• Create a short list of vendors and products for deeper review
    • The criteria for selecting the vendors tends to be based off of the initial demonstrations and RFI/RFP responses. While these should be the factors, incorrectly performing initial analysis and demonstrations can lead to organizations down-selecting to the wrong products and vendors for their specific business needs.
    • In most cases, a deeper review consists of a more in-depth demonstration of the product. Most companies address specific use case requirements at this point, but even then, the vendors are given time to create a “canned” demo which doesn’t reflect the true level of effort required to meet certain criteria.
  • Award a solution -- an unfortunate event happens at this point, a product is selected and a vendor is awarded a contract. I say unfortunate because a broken process up to this point has led to a decision which will produce a broken solution or a working solution that far exceeds anyone’s budgets.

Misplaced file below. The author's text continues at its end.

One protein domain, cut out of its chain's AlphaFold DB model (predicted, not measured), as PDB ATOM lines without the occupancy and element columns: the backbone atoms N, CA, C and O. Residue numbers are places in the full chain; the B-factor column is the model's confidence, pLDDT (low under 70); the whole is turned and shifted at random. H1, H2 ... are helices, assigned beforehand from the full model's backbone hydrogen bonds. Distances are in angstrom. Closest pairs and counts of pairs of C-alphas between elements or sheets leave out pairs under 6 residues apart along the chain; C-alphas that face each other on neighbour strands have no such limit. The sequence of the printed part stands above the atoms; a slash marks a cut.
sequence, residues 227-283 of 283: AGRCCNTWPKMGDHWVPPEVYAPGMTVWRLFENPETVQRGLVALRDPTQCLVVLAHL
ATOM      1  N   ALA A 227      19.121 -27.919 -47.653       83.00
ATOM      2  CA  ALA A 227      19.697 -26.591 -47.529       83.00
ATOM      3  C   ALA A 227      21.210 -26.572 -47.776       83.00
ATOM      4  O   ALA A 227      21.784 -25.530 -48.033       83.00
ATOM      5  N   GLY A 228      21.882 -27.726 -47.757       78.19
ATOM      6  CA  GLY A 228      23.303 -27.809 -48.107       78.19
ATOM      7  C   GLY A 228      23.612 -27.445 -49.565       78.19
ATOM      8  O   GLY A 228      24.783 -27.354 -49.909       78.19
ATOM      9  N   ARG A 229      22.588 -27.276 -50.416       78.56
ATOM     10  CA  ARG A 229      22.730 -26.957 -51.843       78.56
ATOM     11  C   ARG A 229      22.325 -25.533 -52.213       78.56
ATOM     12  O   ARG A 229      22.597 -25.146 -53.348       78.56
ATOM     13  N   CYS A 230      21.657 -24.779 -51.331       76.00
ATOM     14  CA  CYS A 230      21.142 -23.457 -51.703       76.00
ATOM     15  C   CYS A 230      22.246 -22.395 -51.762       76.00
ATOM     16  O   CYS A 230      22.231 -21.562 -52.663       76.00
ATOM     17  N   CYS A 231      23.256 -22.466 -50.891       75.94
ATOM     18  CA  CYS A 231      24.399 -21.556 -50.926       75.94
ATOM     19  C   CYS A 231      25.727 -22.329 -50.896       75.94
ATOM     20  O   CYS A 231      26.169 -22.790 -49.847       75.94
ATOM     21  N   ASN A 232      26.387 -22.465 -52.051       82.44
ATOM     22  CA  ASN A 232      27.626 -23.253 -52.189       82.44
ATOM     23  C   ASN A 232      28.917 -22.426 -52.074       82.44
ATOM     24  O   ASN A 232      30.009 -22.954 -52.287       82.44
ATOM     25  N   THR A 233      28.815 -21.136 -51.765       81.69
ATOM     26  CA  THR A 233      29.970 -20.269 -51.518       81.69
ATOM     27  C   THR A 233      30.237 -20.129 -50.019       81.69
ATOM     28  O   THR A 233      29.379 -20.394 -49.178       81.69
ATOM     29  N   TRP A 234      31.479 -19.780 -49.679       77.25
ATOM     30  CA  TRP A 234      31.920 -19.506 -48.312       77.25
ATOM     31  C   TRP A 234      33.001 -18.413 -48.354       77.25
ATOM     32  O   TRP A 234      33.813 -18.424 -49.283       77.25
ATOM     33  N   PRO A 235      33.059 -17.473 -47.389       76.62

ECM Pricing Models

The price associated with selecting software is going to be different for each company and for each type of software. With that said, here is an example costing model for selecting a Content Management application from a pool of 10 Content Management vendors. I used an average hourly rate of US$ 65.00 for the company’s employees that will be doing the prep work, documentation, evaluations and awarding.

Even with these numbers and a very simplified selection process, it is easy to see how expensive it is just to make a decision of software, let alone actually purchase the product and implement it.